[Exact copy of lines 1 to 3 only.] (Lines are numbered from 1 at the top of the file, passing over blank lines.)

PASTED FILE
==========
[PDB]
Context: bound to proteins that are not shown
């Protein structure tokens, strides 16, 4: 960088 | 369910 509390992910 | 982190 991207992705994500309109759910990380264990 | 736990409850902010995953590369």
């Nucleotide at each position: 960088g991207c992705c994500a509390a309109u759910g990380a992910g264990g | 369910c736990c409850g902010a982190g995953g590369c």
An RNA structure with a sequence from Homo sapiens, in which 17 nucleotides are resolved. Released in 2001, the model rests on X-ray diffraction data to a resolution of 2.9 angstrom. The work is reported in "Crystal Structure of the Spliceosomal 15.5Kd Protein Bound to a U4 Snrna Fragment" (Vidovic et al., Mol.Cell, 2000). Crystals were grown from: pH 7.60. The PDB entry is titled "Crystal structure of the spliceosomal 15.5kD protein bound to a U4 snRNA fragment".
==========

[PDB]
Context: bound to proteins that are not shown
């Protein structure tokens, strides 16, 4: 960088 | 369910 509390992910 | 982190 991207992705994500309109759910990380264990 | 736990409850902010995953590369």